Two weeks before the Jussie Smollett case was revealed to be a hoax, The College Fix pretty much called it out as such. How did we know? Because we’ve seen it before. A lot.
For the past seven years, we’ve chronicled dozens of similar examples nationwide on college campuses or perpetrated by students. In sum, more than 50 and counting.
For starters, The College Fix tracked 9 campus hate-crime hoaxes between 2012 and 2014, as well as one that took place in 2011.
Examples included two black students at Montclair State University who reported finding hateful and threatening graffiti aimed at African Americans and women on their dorm room doors. One of the messages read, “Black B— you will die.” Police, however, discovered the students penned the graffiti themselves.
In 2013, there was the hate crime at Oberlin College that fell apart, an alleged “KKK figure” roaming the campus who turned out to be just “a person wrapped in a blanket.” Then it came to light that a series of racist, anti-Jewish and anti-gay messages found at Oberlin were the work of two Obama-supporting Leftists.
Also in 2015, University of Delaware students discovered three “nooses” near the hall where the Black Lives Matter group had protested conservative commentator Katie Pavlich the day before. Except the objects weren’t nooses; after an investigation, they were determined to be “remnants of paper lanterns” leftover from a previous event.
Not to be outdone, 2016 was a busy year.
The most famous example comes from the trio of SUNY-Albany students caught fabricating a racial hate crime. They had alleged they were the targets of racial slurs and then were attacked by a group of white men on a bus — but video evidence and 911 audio showed the women were the instigators. (Nevertheless, activists defended them, because … racism).
Another infamous example from 2016 took place near the University of Iowa. A black student claimed he was beat up at a bar, prompting massive campus outrage. But police later determined the alleged victim was actually “an active participant and even an instigator.”
Moreover, at Clemson University that year, administrators let white students be tarred and feathered for hate-crime they knew was hoax. The incident has been dubbed “bananagate.”
And thanks to the election of President Donald Trump, they kept coming.
At Elon University, a scribbled “Bye Bye Latinos Hasta La Vista” after the election turned out to be written by … wait for it … a Latino student. Two more Trump-inspired hate-crime hoaxes popped up at Williams College and Bowling Green State University that month as well. Several other colleges faced similar false tales of woe.
Over at San Diego State, a Muslim student wearing a hijab claimed that a day after the election, two men approached her in a parking garage, pushed and verbally berated her, and stole her car. Campus police investigated the matter, including reviewing surveillance video, then later announced her claim that her car was stolen was unfounded. The police also suspended the investigation after the “victim” stopped cooperating with officers.
And in December 2016, a female Muslim Baruch College student who claimed she was assaulted on a New York subway train by “three drunk white men” shouting “Donald Trump!” was arrested herself — for making up the whole thing.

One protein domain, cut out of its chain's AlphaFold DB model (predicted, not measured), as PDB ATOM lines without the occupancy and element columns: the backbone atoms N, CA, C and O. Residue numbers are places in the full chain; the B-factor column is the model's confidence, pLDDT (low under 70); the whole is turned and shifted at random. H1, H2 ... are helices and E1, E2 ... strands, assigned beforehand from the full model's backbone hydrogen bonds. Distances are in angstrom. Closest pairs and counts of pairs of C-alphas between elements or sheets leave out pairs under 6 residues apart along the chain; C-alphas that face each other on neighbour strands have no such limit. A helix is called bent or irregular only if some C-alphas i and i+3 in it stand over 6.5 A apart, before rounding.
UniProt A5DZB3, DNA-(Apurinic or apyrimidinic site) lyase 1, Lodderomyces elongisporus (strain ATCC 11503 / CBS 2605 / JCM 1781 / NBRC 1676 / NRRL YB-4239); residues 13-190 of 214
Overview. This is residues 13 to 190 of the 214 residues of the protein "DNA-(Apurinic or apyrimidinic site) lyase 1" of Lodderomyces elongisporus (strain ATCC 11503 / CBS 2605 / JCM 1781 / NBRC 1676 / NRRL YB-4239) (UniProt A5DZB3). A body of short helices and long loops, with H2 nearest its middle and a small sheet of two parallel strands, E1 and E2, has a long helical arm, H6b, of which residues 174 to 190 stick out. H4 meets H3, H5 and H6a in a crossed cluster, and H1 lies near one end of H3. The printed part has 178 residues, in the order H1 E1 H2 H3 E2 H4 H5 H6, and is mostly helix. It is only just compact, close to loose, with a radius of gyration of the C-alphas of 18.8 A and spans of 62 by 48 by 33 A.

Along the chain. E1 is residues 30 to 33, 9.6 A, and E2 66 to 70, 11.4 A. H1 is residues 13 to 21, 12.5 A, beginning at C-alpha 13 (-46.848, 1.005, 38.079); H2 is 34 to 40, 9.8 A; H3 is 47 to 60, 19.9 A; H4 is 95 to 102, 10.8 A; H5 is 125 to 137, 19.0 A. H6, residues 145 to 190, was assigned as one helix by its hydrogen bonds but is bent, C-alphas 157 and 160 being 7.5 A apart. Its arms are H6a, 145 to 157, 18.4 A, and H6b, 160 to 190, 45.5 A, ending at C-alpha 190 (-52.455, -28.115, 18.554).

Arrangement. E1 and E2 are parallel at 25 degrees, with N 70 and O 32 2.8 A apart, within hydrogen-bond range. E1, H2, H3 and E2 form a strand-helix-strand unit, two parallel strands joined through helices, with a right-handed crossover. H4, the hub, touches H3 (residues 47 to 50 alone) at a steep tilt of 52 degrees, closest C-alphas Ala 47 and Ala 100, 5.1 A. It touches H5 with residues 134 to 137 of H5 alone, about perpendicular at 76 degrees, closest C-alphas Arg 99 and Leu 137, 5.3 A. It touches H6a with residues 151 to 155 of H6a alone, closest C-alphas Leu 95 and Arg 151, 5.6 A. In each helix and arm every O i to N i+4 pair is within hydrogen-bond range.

Meanwhile, 2017 proved to be another banner year for campus hate-crime hoaxes. The College Fix chronicled 17 of them. That year there was the student who cried KKK — except it was a sheet over lab equipment. Then there was the “Report Illegal Aliens; America is a White Nation” posters hung — by liberal students.
What’s more, 2017 also saw a black Air Force Academy cadet admitting to writing “Go home ni**er” on black students’ dorm room doors. And at St. Olaf College, a racist note that prompted the campus to shut down was a hate-crime hoax too.
And in Kentucky that year, a black man did not face charges for filing a false police report about the n-word graffiti and threat he painted on his own car near Kansas State University, which before it had been exposed as a hoax had prompted uproar on the campus.
In January 2018, The College Fix determined the student responsible for racially charged graffiti found at the University of Maryland is black. Also that month, it came to light that the 11-year-old female Toronto grammar school student who claimed a man attempted to cut off her hijab while she was on her way to school was lying.
Last March, a threat on social media which had targeted African-American students at a Maryland high school was written by a black student.
In November, a racist note at Kansas State University turned out to be a hoax. In a statement on its Facebook page, the Kansas State Police Department wrote “Upon questioning, the person who reported the incident admitted to creating and posting the note to their own door.”
In December 2018 at Drake University, after protests and an “emotionally charged” meeting, officials concluded four of five racist notes discovered in residence halls were hoaxes perpetrated by the same student.
Also that month, a black student at Goucher College was charged with two counts of malicious destruction of property after investigators determined he was responsible for graffiti which targeted specific individuals — including himself.